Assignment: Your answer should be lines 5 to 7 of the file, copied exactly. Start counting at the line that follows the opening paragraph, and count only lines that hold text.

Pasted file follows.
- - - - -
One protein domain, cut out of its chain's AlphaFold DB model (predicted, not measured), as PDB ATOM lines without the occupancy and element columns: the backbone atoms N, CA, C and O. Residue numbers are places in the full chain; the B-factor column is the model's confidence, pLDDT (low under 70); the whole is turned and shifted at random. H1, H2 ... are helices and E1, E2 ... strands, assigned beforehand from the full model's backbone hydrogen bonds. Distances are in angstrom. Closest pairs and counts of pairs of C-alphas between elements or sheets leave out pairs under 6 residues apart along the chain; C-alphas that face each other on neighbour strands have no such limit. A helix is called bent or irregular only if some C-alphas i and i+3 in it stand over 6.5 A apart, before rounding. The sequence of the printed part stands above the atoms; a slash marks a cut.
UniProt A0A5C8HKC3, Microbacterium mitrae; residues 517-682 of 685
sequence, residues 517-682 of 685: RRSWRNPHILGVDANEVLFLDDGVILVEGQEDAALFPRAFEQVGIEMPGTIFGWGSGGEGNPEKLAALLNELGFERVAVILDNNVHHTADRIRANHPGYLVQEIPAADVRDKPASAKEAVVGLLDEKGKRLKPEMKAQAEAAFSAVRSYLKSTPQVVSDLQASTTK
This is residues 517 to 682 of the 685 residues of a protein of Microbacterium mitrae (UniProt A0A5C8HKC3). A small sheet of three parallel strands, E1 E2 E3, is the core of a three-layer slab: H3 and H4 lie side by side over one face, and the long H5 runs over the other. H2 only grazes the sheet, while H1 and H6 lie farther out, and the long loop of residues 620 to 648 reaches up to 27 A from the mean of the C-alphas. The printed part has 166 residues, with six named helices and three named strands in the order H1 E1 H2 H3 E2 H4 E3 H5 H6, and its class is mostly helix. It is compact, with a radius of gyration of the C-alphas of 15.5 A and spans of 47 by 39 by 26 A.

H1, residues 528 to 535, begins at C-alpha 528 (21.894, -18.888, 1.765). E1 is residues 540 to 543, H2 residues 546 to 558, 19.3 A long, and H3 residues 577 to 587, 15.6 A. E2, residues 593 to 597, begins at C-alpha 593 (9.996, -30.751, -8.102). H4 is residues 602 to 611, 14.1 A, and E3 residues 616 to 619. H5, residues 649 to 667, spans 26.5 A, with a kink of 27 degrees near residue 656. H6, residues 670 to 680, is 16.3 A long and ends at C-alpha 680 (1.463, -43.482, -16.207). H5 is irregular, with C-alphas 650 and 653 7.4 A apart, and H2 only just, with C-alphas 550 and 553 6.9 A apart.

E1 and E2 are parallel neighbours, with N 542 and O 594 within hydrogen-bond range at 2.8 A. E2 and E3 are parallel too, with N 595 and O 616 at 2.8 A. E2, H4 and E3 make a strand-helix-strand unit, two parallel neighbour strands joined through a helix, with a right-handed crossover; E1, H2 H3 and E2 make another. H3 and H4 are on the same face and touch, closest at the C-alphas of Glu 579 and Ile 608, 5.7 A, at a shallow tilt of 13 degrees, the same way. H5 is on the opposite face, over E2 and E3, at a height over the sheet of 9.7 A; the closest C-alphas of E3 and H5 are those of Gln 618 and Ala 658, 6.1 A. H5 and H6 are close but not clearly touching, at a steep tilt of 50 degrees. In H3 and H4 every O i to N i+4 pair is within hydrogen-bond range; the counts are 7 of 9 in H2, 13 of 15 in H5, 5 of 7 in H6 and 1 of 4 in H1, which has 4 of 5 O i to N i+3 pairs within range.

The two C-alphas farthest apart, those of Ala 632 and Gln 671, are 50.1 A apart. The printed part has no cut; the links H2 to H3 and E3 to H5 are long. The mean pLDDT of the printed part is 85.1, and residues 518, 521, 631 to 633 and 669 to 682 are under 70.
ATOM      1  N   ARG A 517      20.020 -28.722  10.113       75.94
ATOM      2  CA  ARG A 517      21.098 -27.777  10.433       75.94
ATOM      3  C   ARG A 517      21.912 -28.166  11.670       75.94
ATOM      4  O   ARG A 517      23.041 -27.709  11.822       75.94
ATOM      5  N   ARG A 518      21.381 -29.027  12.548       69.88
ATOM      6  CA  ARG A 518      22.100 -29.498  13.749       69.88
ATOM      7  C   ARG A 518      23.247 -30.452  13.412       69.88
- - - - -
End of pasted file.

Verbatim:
E1 and E2 are parallel neighbours, with N 542 and O 594 within hydrogen-bond range at 2.8 A. E2 and E3 are parallel too, with N 595 and O 616 at 2.8 A. E2, H4 and E3 make a strand-helix-strand unit, two parallel neighbour strands joined through a helix, with a right-handed crossover; E1, H2 H3 and E2 make another. H3 and H4 are on the same face and touch, closest at the C-alphas of Glu 579 and Ile 608, 5.7 A, at a shallow tilt of 13 degrees, the same way. H5 is on the opposite face, over E2 and E3, at a height over the sheet of 9.7 A; the closest C-alphas of E3 and H5 are those of Gln 618 and Ala 658, 6.1 A. H5 and H6 are close but not clearly touching, at a steep tilt of 50 degrees. In H3 and H4 every O i to N i+4 pair is within hydrogen-bond range; the counts are 7 of 9 in H2, 13 of 15 in H5, 5 of 7 in H6 and 1 of 4 in H1, which has 4 of 5 O i to N i+3 pairs within range.

The two C-alphas farthest apart, those of Ala 632 and Gln 671, are 50.1 A apart. The printed part has no cut; the links H2 to H3 and E3 to H5 are long. The mean pLDDT of the printed part is 85.1, and residues 518, 521, 631 to 633 and 669 to 682 are under 70.
ATOM      1  N   ARG A 517      20.020 -28.722  10.113       75.94